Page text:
Netflix's Bodies doesn't need to "fix" its disabled characters
Bodies goes further with its disability representation - and is better for it.
DS Hasan (Amaka Okafor) stumbles upon the body of a mysterious victim, naked and featureless but for an unfamiliar tattoo and an evident gunshot wound to the eye.
Then, an on-screen clock rewinds us to 1941 and 1890, before cutting ahead to a half-dystopian 2053.
As roughly identical findings occur, DI Hillinghead (Kyle Soller) in 1890, DS Whiteman (Jacob Fortune-Lloyd) in 1941 and DC Maplewood (Shira Haas) in 2053 discover the same body.
It’s a Doctor Who, Goodnight Sweetheart and Glass Onion hybrid — with more autopsies. It’s pretty, gritty, stylised, squalor.
In these surroundings and through the forlorn and semi-bionic DC Maplewood, the show considers something deeper about disability representation and the reality of being a disabled person - the strain of it, which will resonate with many disabled viewers.
As Maplewood visits her half-brother Alby’s (Edwin Thomas) rundown home to ask for his assistance in secretly identifying the body, we see he is a wheelchair user.
The tension is palpable as she spits, "We were born with this condition, Alby, but we don’t have to live with it." Alby responds with a fierce, "F**k you!" But Maplewood presses, "The grass is greener."
He states plainly, significantly, "I’m not okay with giving up my freedom, just so I can f**king walk!"
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After all, sci-fi and fantasy have a long history of "fixing" disabled people without effort, sanitising the experience.
Here, we see the human reaction up close: Alby’s revulsion and the tension on Maplewood’s face. As disabled people, we’re often told we need to be fixed, to focus all our efforts on that ambition — to destroy ourselves in the process if we must.
One famous example of this urge to "fix" disability in the media is the character of Barbara Gordon, also known as Batgirl, who was paralysed in Alan Moore’s graphic novel The Killing Joke.
Though unable to walk, Barbara’s character was not defined solely by her disability. Rather, she was given a new identity as Oracle, an adept hacker who assisted superheroes in their missions. She was an influential early example for many disabled readers, including myself – until she was cured.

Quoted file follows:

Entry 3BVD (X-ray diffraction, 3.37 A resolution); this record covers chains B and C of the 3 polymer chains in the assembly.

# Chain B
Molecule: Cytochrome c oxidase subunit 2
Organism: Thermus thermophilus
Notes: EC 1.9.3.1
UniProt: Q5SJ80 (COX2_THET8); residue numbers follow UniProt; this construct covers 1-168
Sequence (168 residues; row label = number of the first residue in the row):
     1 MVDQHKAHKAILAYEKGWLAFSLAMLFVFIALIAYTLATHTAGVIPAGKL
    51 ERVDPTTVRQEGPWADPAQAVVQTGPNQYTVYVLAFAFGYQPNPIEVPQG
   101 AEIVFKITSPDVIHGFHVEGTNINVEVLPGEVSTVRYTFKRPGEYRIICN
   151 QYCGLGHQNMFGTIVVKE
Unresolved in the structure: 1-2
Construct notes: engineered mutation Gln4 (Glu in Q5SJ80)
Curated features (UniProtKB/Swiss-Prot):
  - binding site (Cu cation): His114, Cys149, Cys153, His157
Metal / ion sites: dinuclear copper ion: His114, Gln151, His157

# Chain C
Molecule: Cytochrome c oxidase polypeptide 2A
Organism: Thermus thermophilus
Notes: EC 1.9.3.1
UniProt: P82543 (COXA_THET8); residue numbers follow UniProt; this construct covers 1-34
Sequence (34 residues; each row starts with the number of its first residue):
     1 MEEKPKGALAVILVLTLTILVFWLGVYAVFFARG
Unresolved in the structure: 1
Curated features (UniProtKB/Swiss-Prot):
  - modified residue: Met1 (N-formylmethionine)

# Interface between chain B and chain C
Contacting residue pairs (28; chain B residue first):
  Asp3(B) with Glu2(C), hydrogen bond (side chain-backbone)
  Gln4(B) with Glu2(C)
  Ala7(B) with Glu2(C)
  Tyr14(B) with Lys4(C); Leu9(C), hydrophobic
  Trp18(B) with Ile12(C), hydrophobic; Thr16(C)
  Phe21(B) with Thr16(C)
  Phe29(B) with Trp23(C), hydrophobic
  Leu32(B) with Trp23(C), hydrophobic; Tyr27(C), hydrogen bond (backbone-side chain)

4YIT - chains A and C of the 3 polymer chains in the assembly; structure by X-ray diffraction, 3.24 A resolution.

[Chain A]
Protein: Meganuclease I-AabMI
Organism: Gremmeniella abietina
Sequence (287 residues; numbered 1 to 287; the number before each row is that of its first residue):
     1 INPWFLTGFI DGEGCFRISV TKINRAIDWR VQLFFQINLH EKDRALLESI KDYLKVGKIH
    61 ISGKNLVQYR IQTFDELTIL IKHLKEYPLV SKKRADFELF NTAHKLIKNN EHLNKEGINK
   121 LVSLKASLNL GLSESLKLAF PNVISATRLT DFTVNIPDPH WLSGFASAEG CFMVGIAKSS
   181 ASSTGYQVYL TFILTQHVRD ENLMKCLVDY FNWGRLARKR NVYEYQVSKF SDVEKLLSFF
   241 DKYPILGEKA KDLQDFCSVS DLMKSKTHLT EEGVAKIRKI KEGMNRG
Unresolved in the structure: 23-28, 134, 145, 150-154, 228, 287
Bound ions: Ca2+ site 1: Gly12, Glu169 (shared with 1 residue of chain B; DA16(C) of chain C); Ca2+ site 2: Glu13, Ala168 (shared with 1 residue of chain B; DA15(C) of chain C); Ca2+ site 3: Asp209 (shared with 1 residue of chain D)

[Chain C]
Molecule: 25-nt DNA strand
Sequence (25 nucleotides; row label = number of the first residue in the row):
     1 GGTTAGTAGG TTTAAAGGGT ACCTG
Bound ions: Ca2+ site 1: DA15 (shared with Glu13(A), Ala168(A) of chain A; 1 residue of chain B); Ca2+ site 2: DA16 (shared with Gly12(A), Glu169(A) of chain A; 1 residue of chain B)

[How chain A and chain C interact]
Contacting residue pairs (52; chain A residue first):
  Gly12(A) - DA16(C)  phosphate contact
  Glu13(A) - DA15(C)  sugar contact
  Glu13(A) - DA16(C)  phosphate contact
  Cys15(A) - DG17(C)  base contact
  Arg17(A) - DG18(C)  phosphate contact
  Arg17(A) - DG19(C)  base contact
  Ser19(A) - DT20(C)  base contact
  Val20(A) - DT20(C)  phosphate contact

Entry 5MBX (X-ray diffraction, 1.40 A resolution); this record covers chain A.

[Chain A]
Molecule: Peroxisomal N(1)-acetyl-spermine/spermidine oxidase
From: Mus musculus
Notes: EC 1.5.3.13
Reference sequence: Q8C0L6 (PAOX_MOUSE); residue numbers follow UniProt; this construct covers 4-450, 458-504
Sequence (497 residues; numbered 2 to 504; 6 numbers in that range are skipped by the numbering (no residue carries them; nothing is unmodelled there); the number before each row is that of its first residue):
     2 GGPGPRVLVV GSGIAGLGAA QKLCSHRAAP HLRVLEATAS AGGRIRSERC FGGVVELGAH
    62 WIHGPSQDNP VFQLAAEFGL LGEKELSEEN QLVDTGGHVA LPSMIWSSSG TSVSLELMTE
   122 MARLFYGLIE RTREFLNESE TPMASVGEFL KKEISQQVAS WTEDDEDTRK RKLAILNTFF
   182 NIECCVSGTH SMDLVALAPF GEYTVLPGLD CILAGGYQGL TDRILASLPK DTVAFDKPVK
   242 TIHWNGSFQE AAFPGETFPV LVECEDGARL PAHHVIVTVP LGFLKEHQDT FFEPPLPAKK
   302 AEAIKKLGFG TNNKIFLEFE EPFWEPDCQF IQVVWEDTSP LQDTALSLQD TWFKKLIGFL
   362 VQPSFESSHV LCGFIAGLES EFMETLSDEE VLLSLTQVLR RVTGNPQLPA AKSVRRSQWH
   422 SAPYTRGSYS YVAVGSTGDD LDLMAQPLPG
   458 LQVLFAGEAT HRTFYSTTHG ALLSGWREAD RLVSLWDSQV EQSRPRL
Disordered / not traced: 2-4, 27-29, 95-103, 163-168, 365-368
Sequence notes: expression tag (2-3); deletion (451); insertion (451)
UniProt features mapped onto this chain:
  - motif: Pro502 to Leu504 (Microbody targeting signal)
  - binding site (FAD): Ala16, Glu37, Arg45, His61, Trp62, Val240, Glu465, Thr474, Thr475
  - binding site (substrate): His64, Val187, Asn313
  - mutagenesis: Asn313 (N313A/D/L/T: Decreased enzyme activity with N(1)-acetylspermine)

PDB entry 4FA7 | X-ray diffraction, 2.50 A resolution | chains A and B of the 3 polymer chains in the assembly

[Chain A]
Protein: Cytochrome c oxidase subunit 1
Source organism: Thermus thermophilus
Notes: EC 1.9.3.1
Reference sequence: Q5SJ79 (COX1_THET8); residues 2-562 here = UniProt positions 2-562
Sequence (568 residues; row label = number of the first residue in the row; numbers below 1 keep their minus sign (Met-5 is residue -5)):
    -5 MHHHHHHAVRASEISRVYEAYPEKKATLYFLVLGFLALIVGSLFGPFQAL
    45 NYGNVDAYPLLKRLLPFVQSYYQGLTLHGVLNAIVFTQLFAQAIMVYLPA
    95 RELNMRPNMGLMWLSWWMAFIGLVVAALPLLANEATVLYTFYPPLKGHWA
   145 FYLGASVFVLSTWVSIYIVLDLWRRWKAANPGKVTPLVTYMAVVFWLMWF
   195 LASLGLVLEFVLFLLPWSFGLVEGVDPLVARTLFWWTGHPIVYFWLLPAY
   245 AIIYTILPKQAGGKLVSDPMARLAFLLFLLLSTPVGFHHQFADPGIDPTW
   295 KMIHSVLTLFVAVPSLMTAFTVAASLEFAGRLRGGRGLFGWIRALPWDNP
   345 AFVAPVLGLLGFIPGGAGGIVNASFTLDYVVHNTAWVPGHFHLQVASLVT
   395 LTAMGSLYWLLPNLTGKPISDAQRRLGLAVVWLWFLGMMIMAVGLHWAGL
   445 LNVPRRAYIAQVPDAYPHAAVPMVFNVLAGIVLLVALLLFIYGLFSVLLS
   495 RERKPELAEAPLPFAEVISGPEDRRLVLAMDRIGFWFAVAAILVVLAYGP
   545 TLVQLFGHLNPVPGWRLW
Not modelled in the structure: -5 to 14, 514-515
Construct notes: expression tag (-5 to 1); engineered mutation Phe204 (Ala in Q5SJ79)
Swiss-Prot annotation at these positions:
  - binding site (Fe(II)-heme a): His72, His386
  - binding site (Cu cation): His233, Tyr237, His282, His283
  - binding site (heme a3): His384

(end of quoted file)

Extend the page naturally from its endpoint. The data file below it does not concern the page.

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Another example from TV is Geordi La Forge from Star Trek: The Next Generation, who was born blind but later uses devices that allow him to see - a VISOR in the series and the first film, and then, later, ocular prosthetic implants in the last three films and on Picard.
This scene, this fight, and these visceral human reactions are essential to show because there are no effortless solutions, no quick fix and no straightforward resolutions; both characters have skin in the game, but there is no right way to be a disabled person, to respond to the physical and mental stress it puts on our bodies and minds.
Often, TV shows don’t want to explore the darker inner workings of the disabled mind — the conflict, the murkiness, the areas of moral grey.
Through these characters, we see a head-on, honest, bitter, unvarnished back-and-forth.
As a disabled person, do you want to be "fixed"? Does it feel morally right? What parts of yourself are you willing to sacrifice to achieve it?
Alby’s parting shot echoes in the billboards, buzzwords and propaganda surrounding this world, "Where are you walking to, Iris?"
In later scenes, she is questioned by the cult leader of the regime, Commander Mannix (Stephen Graham), about her honest motivation for entering his new world. She seems to work to push it up her throat: "I wanted... to walk."
As disabled individuals, we face a complex dilemma, an internal conflict. Society expects us to aspire to find a cure or solution.
Yet, we are often shamed for expressing this desire — Maplewood isn’t selfish for clinging onto a system that she believes can repair her supposed physical shortcomings. Her desire to be "fixed" is a natural response to feeling broken and incomplete, so she uses the available technology to mend herself.
Later, we see the technology, a SPYNE, as it rattles and whirs away and the marks on her back that connect it to her body. Professor Gabriel Defoe (Tom Mothersdale) asks her when she received her "augmentation" and questions whether the state should offer all its citizens such treatment even if they don’t believe in a "better world". She responds, "I think they choose to be left behind."
After, she is slowly persuaded that they are living in Mannix’s flawed utopia, his "fix". A brittle tension takes over her body as she realises that the new world was built on mass murder and that going back in time to change that means she must sacrifice her tech and ability to walk.
Despite being understandably weary of her personal loss, she returns to 1890 to offer a warning. While there, unable to walk, she is forced to drag herself across dirty ground, imprisoned and repeatedly called a "cr*pple".
That is the abrasive, abusive reality for many disabled people even now — living in a disabled body wears you out and down. We need this honesty on our screens.
The representation of disabilities in Bodies is crucial because it goes beyond the often-sanitised world of science-fiction and technology to recognise that disabled people are not one-dimensional, surface characters to be cured without thought — they are people with their own experiences, desires, hard choices, reactions and limits. People who need to process, understand and define what "fixed" means to them.
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